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November 2008

Electoral College: Called – Nebraska (Omaha District) for McCain

This is an update covering the 15 minutes before 07:30 UTC.

CNN has now called the 1 electoral vote for the Omaha district of Nebraska. It joins the rest of the state and goes for McCain.

McCain Best Case: Obama 338, McCain 200
Current “everybody gets their leans”: Obama 349, McCain 189
Obama Best Case: Obama 378, McCain 160

Still no surprises. Four states still outstanding. North Carolina, Indiana, Missouri and Montana have yet to be called.

Edit 15:15 UTC – A reader pointed out that Iowa is the wrong color in the map above. This has been corrected on the main page. Bad paint tool. Bad. The numbers however are correct.

The Speech

Anyone who is not at least a little moved is not alive. I was a lot moved.

Full text:

If there is anyone out there who still doubts that America is a place where all things are possible; who still wonders if the dream of our founders is alive in our time; who still questions the power of our democracy, tonight is your answer.

It’s the answer told by lines that stretched around schools and churches in numbers this nation has never seen; by people who waited three hours and four hours, many for the very first time in their lives, because they believed that this time must be different; that their voice could be that difference.

It’s the answer spoken by young and old, rich and poor, Democrat and Republican, black, white, Latino, Asian, Native American, gay, straight, disabled and not disabled – Americans who sent a message to the world that we have never been a collection of Red States and Blue States: we are, and always will be, the United States of America.

It’s the answer that led those who have been told for so long by so many to be cynical, and fearful, and doubtful of what we can achieve to put their hands on the arc of history and bend it once more toward the hope of a better day.

It’s been a long time coming, but tonight, because of what we did on this day, in this election, at this defining moment, change has come to America.

I just received a very gracious call from Senator McCain. He fought long and hard in this campaign, and he’s fought even longer and harder for the country he loves. He has endured sacrifices for America that most of us cannot begin to imagine, and we are better off for the service rendered by this brave and selfless leader. I congratulate him and Governor Palin for all they have achieved, and I look forward to working with them to renew this nation’s promise in the months ahead.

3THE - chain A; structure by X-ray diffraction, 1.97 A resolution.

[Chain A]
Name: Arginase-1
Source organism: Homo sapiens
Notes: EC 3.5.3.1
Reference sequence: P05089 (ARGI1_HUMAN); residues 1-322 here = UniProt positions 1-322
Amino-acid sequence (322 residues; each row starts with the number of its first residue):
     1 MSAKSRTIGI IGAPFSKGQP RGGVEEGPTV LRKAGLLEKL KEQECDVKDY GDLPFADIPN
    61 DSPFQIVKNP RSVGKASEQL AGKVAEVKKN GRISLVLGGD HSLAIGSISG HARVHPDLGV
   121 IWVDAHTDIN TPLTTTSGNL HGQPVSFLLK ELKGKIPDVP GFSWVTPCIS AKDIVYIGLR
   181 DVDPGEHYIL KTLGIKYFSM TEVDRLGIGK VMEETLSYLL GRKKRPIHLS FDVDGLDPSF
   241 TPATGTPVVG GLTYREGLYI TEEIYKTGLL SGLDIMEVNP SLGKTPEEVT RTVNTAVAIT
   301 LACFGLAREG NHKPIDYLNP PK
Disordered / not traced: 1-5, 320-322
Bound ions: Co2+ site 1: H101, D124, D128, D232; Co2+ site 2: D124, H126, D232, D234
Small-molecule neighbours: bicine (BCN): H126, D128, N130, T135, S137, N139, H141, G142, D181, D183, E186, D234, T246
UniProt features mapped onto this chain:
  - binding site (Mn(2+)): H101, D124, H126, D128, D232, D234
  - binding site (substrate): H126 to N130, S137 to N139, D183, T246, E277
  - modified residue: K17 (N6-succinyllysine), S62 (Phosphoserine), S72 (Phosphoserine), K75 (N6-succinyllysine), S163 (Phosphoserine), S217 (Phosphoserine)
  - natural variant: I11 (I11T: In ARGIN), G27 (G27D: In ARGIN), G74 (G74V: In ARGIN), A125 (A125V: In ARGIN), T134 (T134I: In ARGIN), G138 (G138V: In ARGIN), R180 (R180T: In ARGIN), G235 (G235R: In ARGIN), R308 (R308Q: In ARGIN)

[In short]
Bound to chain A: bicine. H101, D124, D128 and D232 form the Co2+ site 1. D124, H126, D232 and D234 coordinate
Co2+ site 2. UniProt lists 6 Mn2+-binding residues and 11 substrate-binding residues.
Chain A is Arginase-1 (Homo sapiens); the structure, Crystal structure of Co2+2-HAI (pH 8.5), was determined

I want to thank my partner in this journey, a man who campaigned from his heart and spoke for the men and women he grew up with on the streets of Scranton and rode with on that train home to Delaware, the Vice President-elect of the United States, Joe Biden.

I would not be standing here tonight without the unyielding support of my best friend for the last sixteen years, the rock of our family and the love of my life, our nation’s next First Lady, Michelle Obama. Sasha and Malia, I love you both so much, and you have earned the new puppy that’s coming with us to the White House. And while she’s no longer with us, I know my grandmother is watching, along with the family that made me who I am. I miss them tonight, and know that my debt to them is beyond measure.

To my campaign manager David Plouffe, my chief strategist David Axelrod, and the best campaign team ever assembled in the history of politics – you made this happen, and I am forever grateful for what you’ve sacrificed to get it done.

But above all, I will never forget who this victory truly belongs to – it belongs to you.

I was never the likeliest candidate for this office. We didn’t start with much money or many endorsements. Our campaign was not hatched in the halls of Washington – it began in the backyards of Des Moines and the living rooms of Concord and the front porches of Charleston.

It was built by working men and women who dug into what little savings they had to give five dollars and ten dollars and twenty dollars to this cause. It grew strength from the young people who rejected the myth of their generation’s apathy; who left their homes and their families for jobs that offered little pay and less sleep; from the not-so-young people who braved the bitter cold and scorching heat to knock on the doors of perfect strangers; from the millions of Americans who volunteered, and organized, and proved that more than two centuries later, a government of the people, by the people and for the people has not perished from this Earth. This is your victory.

I know you didn’t do this just to win an election and I know you didn’t do it for me. You did it because you understand the enormity of the task that lies ahead. For even as we celebrate tonight, we know the challenges that tomorrow will bring are the greatest of our lifetime – two wars, a planet in peril, the worst financial crisis in a century. Even as we stand here tonight, we know there are brave Americans waking up in the deserts of Iraq and the mountains of Afghanistan to risk their lives for us. There are mothers and fathers who will lie awake after their children fall asleep and wonder how they’ll make the mortgage, or pay their doctor’s bills, or save enough for college. There is new energy to harness and new jobs to be created; new schools to build and threats to meet and alliances to repair.